• The domain bind account is always assigned the Super Administrator role, which grants all the permissions to perform management actions in the console. You should ensure that the domain bind account is not accessible to users that you do not want to have Super Administrator permissions.

Domain Join Account Requirements

  • The domain join account cannot change or be locked out.
  • Ensure that you meet at least one of the following criteria:
    • In your Active Directory, set the domain join account to Never Expires.
    • Alternatively, configure an auxiliary domain join account that has a different expiration time than the first domain join account. If you choose this method, ensure that the auxiliary domain join account meets the same requirements as the main domain join account you configure in the console.
    Caution: If the domain join account expires and you have no working auxiliary domain join account configured, Horizon Cloud operations for sealing images and provisioning farm RDSH VMs and VDI desktop VMs will fail.
  • The domain join account requires the sAMAccountName attribute. The sAMAccountName attribute must be 20 characters or less and cannot contain any of the following characters: "/ \ [ ] : ; | = , + * ? < >
  • The domain join account needs the AD permissions in the following list.
    Important:
    • Some of the AD permissions in the list are typically assigned by Active Directory to accounts by default. However, if you have limited the security permission in your Active Directory, you must ensure that the domain join account has these permissions for the OUs and objects that you anticipate and expect to use with Horizon Cloud.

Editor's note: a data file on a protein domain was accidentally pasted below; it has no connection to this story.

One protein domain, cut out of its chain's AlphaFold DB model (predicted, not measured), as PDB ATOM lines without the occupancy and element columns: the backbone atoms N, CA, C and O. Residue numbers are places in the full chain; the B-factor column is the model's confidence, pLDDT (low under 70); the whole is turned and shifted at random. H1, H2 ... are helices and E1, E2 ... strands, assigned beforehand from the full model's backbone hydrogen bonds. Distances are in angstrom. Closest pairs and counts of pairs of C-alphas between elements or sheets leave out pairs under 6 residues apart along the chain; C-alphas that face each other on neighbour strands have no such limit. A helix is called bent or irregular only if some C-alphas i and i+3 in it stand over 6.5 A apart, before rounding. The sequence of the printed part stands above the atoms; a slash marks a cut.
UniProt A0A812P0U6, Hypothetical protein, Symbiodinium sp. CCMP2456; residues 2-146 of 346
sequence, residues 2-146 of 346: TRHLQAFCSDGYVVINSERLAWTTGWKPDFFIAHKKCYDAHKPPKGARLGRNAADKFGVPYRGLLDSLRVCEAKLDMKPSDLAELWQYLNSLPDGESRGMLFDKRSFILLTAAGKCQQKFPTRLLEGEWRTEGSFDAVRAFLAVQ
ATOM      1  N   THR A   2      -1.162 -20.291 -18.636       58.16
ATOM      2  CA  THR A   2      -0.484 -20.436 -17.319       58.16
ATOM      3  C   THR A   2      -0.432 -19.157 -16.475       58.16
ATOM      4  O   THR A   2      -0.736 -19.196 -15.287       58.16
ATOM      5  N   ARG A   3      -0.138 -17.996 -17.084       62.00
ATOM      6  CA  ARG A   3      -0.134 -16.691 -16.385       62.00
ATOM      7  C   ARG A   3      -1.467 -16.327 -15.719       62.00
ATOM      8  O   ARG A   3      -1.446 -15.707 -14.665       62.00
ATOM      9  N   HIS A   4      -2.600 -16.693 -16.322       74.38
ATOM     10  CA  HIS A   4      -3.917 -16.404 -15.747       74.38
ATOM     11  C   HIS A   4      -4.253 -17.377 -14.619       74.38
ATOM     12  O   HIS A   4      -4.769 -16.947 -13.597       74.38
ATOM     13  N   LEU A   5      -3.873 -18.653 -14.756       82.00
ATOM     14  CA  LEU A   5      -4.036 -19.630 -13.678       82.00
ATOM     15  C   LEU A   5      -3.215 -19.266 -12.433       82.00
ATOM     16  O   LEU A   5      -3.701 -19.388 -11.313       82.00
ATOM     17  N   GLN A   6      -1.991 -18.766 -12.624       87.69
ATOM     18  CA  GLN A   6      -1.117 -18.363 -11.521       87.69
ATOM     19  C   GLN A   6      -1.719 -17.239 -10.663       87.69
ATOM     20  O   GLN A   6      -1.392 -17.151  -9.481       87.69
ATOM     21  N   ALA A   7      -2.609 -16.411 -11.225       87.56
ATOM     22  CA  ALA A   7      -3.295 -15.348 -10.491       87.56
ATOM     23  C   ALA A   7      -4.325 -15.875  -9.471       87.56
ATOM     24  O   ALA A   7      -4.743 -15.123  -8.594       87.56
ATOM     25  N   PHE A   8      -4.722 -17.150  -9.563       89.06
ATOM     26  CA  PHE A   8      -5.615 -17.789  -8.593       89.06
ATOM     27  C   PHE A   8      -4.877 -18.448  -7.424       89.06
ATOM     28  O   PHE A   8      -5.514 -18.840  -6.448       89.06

• In Microsoft Active Directory, when you create a new OU, the system might automatically set the Prevent Accidental Deletion attribute which applies a Deny to the Delete All Child Objects permission for the newly created OU and all descendant objects. As a result, if you explicitly assigned the Delete Computer Objects permission to the domain join account, in the case of a newly created OU, Active Directory might have applied an override to that explicitly assigned Delete Computer Objects permission. Because clearing the Prevent Accidental Deletion flag might not automatically clear the Deny that Active Directory applied to the Delete All Child Objects permission, in the case of a newly added OU, you might have to verify and manually clear the Deny permission set for Delete All Child Objects in the OU and all child OUs before using the domain join account in the Horizon Cloud console.

    The system performs explicit permission checks on the domain join account within the OU you specify in the Active Directory registration workflow (in the Default OU text box in that workflow) and within the OUs you specify in the farms and VDI desktop assignments you create, if those farm and VDI desktop assignment Computer OU text boxes are different from the default OU in the Active Directory registration.

    To cover the cases where you might ever use a sub-OU, a best practice is for you to set these permissions to apply for all descendant objects of the Computer OU. The AD permissions required on the domain join account are shown in the table below.

    Access Applies to
    List Contents This object and all descendant objects
    Read All Properties This object and all descendant objects
    Write All Properties All descendant objects
    Read Permissions This object and all descendant objects
    Reset Password Descendant Computer objects
    Create Computer Objects This object and all descendant objects
    Delete Computer Objects This object and all descendant objects
Caution:

Although you can set Full Control instead of setting all the permissions separately, it is still recommended that you set the permissions separately.